Felix In Hollywood

A Blog for the Smart Set

Saturday, December 26, 2009

Muscato Made Me Do It -or- The Earl Carroll Theater. A History in Review.

One of my favorite daily visits is to Cafe Muscato and if you haven't been, it's a must. Well in a post today, the wonderful Muscato encouraged us to celebrate the 71st anniversary of the opening of The Earl Carroll Theater in Hollywood. The idea struck me as being such a fine one that I have put on my showgirl drag and have prepared a brief history for you.

Mr. Conductor, if you please....

Eddie Cantor, Jack Benny and W.C. Fields, posed in overalls, were photographed with shovels in hand, breaking ground for the construction to begin. The building, situated at 6230 Sunset Blvd (just east of Vine St.), was designed by architect Gordon B. Kauffman the exterior featuring a 20-foot high neon silhouette of Beryl Wallace, one of the Earl Carroll girls (later his devoted companion). Over the entrance doors it said: "Through these portals pass the most beautiful girls in the world." The massive 80-foot wide stage was designed with a 60-foot wide double revolving turntable and revolving staircase, and rigged with three swings that could be lowered from the ceiling. Oops, I almost forgot the rain machine. Oh yeah and the timespan from ground breaking to opening night was a mind bending 75 DAYS!!!

The house would seat 1000 guests.

The interiors were done by Kauffman and The Count Alexis de Sakhnoffsky.

It instantly became the playground of the famous with industry executives Darryl F. Zanuck and Walter Wanger sitting on the theater's board of governors.

All was wonderful until a 1948 United Airlines plane crash claimed the lives of both Carroll and
Beryl Wallace.

The place then operated through much of the 50's and very early 60's as The Moulin Rouge
Looks familiar don't it.

The place actually led a dual life during this era. By night, The Moulin Rouge, by day, the broadcast stage for the television show "Queen For A Day".
In January of 1966 Realtor Gary Bookasta and KRLA disc jockey Dave Hull reopened 6230 Sunset as Club Hullabaloo, to capitalize on the hit TV show of the same name.

The cover charge was a rather steep $1.50 considering you only had to be 15 to get in.

Shuttered again, the place underwent another quick-change when in 1968 scenic designer Michael Baugh and a team of workers did a 60 day transformation to ready it for the arrival of L.A.’s production of "Hair", this time naming it The Aquarius Theater.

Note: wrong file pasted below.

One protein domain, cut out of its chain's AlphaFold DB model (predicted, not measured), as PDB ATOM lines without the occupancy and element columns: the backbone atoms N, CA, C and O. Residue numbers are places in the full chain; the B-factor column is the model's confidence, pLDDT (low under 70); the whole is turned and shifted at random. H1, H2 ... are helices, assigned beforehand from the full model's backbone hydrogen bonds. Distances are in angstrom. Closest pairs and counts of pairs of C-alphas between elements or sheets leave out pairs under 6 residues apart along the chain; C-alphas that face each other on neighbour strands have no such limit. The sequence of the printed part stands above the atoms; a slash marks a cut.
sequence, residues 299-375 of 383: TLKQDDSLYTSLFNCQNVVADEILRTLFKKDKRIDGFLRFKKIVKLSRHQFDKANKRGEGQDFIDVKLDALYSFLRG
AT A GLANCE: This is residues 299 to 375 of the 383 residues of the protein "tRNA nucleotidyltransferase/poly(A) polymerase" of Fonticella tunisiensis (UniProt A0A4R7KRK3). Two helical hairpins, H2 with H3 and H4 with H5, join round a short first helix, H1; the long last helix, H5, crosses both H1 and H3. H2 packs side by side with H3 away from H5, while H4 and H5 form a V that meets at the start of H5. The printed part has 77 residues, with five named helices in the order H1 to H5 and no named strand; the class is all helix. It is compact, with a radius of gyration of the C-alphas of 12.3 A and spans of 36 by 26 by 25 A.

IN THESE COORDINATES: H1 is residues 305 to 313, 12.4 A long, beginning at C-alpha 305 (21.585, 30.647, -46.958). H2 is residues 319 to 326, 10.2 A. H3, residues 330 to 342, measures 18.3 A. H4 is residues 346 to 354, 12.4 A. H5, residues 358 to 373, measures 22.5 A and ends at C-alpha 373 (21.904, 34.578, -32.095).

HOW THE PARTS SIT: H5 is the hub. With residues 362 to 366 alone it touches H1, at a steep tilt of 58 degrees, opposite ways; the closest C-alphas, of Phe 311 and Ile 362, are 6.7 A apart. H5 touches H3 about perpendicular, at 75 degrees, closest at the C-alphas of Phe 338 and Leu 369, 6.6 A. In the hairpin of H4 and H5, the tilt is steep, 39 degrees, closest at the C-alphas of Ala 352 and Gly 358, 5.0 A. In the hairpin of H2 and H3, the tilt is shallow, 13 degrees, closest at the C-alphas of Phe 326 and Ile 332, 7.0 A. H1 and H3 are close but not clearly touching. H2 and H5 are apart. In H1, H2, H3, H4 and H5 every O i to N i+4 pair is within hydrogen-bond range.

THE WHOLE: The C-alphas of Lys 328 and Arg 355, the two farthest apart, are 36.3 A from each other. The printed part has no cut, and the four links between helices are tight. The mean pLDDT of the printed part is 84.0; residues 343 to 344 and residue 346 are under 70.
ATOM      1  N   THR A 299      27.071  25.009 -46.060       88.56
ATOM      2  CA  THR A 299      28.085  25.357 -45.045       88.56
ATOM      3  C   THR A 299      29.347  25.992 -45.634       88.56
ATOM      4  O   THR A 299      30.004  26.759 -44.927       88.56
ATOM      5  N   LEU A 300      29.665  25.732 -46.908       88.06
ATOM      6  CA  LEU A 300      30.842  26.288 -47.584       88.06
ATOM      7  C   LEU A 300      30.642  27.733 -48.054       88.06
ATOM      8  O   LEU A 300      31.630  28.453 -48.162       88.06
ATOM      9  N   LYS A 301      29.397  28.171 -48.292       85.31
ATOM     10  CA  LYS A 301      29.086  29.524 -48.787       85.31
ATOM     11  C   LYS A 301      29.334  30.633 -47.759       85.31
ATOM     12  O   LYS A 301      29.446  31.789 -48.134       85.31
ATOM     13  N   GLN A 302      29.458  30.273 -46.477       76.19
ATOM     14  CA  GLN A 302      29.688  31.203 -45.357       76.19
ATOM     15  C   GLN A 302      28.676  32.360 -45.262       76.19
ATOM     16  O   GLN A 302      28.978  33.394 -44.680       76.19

During the 80's, and now owned by Pick-Vanoff, nine seasons of Star Search was filmed there.

Then in the late 90's (and continuing today) it became the production facility of the Nickelodeon Network

And while a children's network may not be my idea of an ideal trustee for such a legendary piece of property, I suppose I'm just grateful that it didn't get bulldozed for a mini mall in the 80's along with everywhere else.

I would also be derelict not to mention my utter amazement that given it's lickety-split construction, it's still standing at all. They really just don't build 'em like they used to!


Anonymous said...

Nice post. For more on this club, there's this nice piece on YouTube about the transformation from Earl Carrol's club to the Hullabaloo.


Club was actually owned by Gary Bookasta who later launched KROQ radio in LA. (For a period it was called Dave Hull's Hullabaloo — but Hull was simply a paid personality to attract his listeners.) From '66 to '68, everyone from the Doors to Neil Diamond to the Seeds performed there...

FelixInHollywood said...

Magnificent! Thanks for the update.

thombeau said...

Oooh, what a marvelous post!

FelixInHollywood said...

Dearest Thombeau, you do me kindly sir. I quiver in the shadow of your brilliance!

Muscato said...

I don't know about anybody else, but I'm jonesing to add a Moderne nude with swoopty-doo neon to my décor!

What a fabulous place... Mille grazie!

FelixInHollywood said...

Yeah, count me in on that one!

Donna Lethal said...

Oh, these pictures are beautiful! I was born in the wrong time - I only wish I was a vanities girl.

FelixInHollywood said...

You are in my book, doll!